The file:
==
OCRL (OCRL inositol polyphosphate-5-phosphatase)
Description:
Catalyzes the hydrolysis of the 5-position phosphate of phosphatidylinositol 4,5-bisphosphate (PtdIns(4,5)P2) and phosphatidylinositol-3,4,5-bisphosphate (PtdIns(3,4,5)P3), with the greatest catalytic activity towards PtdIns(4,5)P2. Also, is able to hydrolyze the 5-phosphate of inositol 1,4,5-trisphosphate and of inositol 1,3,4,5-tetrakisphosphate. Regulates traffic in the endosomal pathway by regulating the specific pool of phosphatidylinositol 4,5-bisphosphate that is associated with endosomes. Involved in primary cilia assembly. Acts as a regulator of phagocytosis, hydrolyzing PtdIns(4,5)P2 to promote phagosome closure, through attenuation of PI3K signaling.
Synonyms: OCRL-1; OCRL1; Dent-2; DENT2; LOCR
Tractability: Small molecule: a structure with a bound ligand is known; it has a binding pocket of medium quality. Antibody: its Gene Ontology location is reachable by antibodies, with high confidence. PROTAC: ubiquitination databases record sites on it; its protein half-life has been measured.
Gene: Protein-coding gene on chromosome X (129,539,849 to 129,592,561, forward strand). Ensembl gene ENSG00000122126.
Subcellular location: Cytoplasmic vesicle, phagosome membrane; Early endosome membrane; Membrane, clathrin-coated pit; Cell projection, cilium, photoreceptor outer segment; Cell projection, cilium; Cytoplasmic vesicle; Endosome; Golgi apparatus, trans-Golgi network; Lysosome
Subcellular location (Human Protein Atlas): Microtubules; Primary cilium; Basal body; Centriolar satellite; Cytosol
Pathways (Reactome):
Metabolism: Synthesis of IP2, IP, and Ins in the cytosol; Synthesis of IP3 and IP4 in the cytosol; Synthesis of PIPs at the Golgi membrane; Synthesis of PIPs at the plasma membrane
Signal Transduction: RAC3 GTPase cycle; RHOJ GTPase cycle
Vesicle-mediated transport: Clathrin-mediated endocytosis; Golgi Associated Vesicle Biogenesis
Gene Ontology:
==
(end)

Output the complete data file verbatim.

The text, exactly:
OCRL (OCRL inositol polyphosphate-5-phosphatase)
Description:
Catalyzes the hydrolysis of the 5-position phosphate of phosphatidylinositol 4,5-bisphosphate (PtdIns(4,5)P2) and phosphatidylinositol-3,4,5-bisphosphate (PtdIns(3,4,5)P3), with the greatest catalytic activity towards PtdIns(4,5)P2. Also, is able to hydrolyze the 5-phosphate of inositol 1,4,5-trisphosphate and of inositol 1,3,4,5-tetrakisphosphate. Regulates traffic in the endosomal pathway by regulating the specific pool of phosphatidylinositol 4,5-bisphosphate that is associated with endosomes. Involved in primary cilia assembly. Acts as a regulator of phagocytosis, hydrolyzing PtdIns(4,5)P2 to promote phagosome closure, through attenuation of PI3K signaling.
Synonyms: OCRL-1; OCRL1; Dent-2; DENT2; LOCR
Tractability: Small molecule: a structure with a bound ligand is known; it has a binding pocket of medium quality. Antibody: its Gene Ontology location is reachable by antibodies, with high confidence. PROTAC: ubiquitination databases record sites on it; its protein half-life has been measured.
Gene: Protein-coding gene on chromosome X (129,539,849 to 129,592,561, forward strand). Ensembl gene ENSG00000122126.
Subcellular location: Cytoplasmic vesicle, phagosome membrane; Early endosome membrane; Membrane, clathrin-coated pit; Cell projection, cilium, photoreceptor outer segment; Cell projection, cilium; Cytoplasmic vesicle; Endosome; Golgi apparatus, trans-Golgi network; Lysosome
Subcellular location (Human Protein Atlas): Microtubules; Primary cilium; Basal body; Centriolar satellite; Cytosol
Pathways (Reactome):
Metabolism: Synthesis of IP2, IP, and Ins in the cytosol; Synthesis of IP3 and IP4 in the cytosol; Synthesis of PIPs at the Golgi membrane; Synthesis of PIPs at the plasma membrane
Signal Transduction: RAC3 GTPase cycle; RHOJ GTPase cycle
Vesicle-mediated transport: Clathrin-mediated endocytosis; Golgi Associated Vesicle Biogenesis
Gene Ontology: